How Do We Explain Honor Violence As a Function of Gender Norms and Identity? A Case Study of Turkey

The Journal of International Relations, Peace Studies, and Development, Oct 2016

Honor-based violence occurs commonly within a variety of cultures and communities. Definitive and reliable worldwide estimates of incidences of honor violence do not exist, but most recent estimates by the UN report the number of honor killings alone at five thousand per year.Whereas media attention focuses primarily on honor killings themselves, all honor-based acts of violence reflect social and cultural norms of honor in the contexts in which they occur. Violent crimes motivated by a desire to preserve or restore family or community honor include, aside from murder, forced marriage, enslavement, abuse or mutilation, and the deprivation of certain freedoms such as access to education. In most cases, the victims of honor-based violence are female and the perpetrators their male relatives, and the commission of these crimes is typically justified by their perpetrators as having been warranted by certain behaviors deemed unacceptable or inappropriate on the part of the victim. Ultimately, the boundaries of acceptable behavior for a woman are dictated by culturally-ingrained codes of honor which effectively rob her of her autonomy over her own body and sexuality.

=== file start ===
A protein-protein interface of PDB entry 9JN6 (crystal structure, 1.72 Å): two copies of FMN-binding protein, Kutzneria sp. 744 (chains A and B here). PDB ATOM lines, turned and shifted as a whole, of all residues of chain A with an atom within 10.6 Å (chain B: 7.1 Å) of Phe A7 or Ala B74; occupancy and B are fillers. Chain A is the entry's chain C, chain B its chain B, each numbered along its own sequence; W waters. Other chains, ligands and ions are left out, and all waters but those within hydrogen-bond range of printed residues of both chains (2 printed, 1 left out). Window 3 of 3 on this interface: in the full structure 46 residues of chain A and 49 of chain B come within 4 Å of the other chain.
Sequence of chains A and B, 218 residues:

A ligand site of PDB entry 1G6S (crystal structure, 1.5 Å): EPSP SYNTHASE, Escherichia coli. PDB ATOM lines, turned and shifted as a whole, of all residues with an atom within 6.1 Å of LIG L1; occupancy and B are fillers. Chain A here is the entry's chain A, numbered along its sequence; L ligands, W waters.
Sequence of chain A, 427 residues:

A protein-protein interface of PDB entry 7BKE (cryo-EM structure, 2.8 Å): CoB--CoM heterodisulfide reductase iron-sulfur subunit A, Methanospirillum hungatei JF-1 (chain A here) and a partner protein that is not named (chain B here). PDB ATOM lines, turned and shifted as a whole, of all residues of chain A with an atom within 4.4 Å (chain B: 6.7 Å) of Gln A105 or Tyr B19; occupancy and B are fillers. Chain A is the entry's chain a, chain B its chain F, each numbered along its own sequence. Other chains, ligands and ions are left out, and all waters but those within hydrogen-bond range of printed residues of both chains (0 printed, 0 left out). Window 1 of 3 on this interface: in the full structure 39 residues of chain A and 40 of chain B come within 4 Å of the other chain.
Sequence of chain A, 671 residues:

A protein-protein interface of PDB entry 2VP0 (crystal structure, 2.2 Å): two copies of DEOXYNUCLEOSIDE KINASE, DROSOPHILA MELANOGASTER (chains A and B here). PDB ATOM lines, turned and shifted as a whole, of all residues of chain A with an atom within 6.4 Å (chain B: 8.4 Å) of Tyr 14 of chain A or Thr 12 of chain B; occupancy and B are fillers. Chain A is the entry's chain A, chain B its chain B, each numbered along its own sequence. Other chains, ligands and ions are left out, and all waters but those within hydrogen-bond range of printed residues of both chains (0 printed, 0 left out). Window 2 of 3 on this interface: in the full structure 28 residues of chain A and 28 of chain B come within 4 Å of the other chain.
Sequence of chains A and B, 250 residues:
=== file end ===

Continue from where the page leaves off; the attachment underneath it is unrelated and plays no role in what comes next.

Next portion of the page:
A PDF file should load here. If you do not see its contents the file may be temporarily unavailable at the journal website or you do not have a PDF plug-in installed and enabled in your browser.

Alternatively, you can download the file locally and open with any standalone PDF reader:

How Do We Explain Honor Violence As a Function of Gender Norms and Identity? A Case Study of Turkey